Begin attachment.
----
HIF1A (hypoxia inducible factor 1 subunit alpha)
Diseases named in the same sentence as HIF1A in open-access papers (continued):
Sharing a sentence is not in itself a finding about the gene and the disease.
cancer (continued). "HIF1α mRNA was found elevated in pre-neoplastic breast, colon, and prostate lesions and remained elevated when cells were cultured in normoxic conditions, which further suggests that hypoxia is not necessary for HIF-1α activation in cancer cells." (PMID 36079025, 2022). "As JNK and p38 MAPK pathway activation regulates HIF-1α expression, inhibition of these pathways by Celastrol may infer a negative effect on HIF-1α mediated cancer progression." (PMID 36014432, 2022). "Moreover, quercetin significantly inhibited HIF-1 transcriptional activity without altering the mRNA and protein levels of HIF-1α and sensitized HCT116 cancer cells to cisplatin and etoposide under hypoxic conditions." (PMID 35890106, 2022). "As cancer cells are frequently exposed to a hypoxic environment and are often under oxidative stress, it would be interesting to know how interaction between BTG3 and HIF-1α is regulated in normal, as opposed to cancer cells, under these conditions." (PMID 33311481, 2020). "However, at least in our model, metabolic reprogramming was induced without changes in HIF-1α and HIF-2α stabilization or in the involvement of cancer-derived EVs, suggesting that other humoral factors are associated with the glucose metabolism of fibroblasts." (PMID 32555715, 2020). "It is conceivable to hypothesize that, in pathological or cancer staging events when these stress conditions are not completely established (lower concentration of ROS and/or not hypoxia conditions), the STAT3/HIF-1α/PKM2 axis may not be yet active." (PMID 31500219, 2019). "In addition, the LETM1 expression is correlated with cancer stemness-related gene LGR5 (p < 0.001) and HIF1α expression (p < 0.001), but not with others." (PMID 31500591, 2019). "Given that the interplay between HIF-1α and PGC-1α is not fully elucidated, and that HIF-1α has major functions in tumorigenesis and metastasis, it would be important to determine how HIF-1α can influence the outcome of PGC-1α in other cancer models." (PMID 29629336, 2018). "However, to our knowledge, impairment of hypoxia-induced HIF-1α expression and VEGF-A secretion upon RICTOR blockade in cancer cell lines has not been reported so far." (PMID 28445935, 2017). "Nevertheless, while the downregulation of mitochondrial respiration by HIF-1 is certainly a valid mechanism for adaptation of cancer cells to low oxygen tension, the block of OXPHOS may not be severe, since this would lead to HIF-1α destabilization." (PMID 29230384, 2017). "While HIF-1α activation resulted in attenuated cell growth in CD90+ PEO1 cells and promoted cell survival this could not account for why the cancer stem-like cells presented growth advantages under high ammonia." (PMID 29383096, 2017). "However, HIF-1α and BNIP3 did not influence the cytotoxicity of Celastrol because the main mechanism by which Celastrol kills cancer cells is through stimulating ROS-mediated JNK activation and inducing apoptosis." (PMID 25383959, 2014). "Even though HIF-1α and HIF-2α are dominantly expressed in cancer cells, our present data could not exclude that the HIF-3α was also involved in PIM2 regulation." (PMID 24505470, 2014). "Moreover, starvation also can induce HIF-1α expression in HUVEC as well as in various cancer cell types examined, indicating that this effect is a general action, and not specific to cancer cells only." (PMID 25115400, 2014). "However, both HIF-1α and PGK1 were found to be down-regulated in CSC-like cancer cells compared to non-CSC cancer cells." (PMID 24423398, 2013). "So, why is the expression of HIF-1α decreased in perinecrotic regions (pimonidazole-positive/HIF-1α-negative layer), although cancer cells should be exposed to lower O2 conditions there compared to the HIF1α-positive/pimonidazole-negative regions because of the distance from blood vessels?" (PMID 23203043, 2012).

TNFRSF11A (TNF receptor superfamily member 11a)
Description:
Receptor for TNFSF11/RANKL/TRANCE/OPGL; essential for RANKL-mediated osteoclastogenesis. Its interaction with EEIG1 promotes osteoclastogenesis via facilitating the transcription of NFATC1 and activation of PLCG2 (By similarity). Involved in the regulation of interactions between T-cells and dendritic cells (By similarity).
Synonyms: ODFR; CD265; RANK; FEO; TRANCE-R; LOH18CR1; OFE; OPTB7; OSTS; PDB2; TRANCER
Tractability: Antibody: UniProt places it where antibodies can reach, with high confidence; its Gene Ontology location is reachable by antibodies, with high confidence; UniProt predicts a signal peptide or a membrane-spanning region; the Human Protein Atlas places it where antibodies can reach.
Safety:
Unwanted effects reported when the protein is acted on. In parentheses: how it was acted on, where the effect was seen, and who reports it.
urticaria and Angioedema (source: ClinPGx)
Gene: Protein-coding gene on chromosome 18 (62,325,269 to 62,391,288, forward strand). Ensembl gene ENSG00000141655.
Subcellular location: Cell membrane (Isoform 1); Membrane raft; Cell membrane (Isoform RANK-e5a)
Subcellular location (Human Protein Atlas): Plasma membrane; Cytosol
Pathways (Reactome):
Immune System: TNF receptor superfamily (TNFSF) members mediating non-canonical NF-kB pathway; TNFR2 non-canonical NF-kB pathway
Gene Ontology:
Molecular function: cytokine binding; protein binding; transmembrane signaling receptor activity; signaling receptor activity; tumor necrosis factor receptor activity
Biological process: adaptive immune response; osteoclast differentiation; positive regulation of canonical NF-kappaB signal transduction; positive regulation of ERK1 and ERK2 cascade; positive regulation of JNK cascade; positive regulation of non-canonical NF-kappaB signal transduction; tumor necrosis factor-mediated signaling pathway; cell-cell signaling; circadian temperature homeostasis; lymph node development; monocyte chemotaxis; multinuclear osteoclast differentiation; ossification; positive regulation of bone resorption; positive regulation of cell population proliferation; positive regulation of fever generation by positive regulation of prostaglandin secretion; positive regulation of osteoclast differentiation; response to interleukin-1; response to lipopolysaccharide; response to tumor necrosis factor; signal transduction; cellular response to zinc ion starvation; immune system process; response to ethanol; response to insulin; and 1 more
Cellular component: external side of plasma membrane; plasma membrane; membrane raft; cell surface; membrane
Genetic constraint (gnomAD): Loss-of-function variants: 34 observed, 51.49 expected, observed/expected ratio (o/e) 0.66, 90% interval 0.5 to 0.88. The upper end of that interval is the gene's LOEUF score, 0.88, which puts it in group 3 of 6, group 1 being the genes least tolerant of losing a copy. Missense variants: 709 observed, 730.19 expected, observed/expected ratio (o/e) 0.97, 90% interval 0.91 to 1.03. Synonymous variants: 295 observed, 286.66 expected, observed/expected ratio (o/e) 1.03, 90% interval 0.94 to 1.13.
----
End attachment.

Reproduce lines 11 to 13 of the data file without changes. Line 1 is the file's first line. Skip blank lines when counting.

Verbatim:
Unwanted effects reported when the protein is acted on. In parentheses: how it was acted on, where the effect was seen, and who reports it.
urticaria and Angioedema (source: ClinPGx)
Gene: Protein-coding gene on chromosome 18 (62,325,269 to 62,391,288, forward strand). Ensembl gene ENSG00000141655.